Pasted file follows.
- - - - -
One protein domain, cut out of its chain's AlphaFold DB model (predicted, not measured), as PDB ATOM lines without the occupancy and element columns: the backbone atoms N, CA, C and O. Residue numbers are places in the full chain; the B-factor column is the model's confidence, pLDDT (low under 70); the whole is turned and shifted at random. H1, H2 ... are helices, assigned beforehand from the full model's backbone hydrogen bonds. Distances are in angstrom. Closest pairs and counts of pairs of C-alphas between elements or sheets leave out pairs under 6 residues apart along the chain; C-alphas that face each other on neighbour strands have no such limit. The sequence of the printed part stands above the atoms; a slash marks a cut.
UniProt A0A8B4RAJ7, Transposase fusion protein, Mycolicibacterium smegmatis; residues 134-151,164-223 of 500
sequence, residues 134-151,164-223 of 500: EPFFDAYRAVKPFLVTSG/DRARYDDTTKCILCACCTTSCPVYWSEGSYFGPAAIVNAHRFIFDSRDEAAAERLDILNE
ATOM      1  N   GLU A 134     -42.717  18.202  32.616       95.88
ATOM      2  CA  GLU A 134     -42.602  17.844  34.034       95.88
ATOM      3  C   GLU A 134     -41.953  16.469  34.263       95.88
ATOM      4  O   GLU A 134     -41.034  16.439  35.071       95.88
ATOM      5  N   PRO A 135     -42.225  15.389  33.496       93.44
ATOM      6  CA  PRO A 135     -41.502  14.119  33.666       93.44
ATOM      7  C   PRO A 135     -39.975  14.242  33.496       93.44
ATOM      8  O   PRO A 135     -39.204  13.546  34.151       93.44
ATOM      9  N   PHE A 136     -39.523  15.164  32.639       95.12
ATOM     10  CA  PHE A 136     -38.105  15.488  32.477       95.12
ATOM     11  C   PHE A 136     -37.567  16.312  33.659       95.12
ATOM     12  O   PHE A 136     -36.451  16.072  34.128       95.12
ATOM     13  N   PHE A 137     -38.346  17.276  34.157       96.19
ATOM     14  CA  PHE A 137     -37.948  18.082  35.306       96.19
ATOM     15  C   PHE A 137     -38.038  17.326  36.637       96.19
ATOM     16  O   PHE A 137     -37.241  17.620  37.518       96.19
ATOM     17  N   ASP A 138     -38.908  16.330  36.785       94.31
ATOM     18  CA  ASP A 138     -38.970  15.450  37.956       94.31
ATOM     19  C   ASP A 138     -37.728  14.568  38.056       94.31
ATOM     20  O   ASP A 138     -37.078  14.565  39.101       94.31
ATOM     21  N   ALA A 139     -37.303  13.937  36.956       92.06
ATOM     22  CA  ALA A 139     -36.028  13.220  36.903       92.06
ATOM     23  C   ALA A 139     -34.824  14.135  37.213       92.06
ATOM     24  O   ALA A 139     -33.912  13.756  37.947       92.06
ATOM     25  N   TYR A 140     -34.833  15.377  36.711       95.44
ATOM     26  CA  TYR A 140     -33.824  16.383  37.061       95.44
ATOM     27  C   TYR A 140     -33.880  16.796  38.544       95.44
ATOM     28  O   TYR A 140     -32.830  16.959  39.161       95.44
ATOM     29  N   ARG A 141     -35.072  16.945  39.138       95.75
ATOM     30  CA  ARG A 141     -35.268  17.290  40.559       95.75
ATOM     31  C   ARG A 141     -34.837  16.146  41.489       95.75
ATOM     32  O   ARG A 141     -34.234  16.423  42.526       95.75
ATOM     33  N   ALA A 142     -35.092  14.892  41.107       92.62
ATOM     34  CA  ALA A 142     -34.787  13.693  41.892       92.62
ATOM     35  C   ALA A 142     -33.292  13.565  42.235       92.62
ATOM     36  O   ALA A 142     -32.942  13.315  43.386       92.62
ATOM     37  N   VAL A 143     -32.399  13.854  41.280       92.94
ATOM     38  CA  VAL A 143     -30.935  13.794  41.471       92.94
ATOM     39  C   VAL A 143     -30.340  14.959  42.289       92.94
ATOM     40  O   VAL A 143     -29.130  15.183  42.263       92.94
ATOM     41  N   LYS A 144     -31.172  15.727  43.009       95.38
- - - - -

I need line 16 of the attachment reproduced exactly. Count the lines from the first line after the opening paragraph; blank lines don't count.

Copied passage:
ATOM     14  CA  PHE A 137     -37.948  18.082  35.306       96.19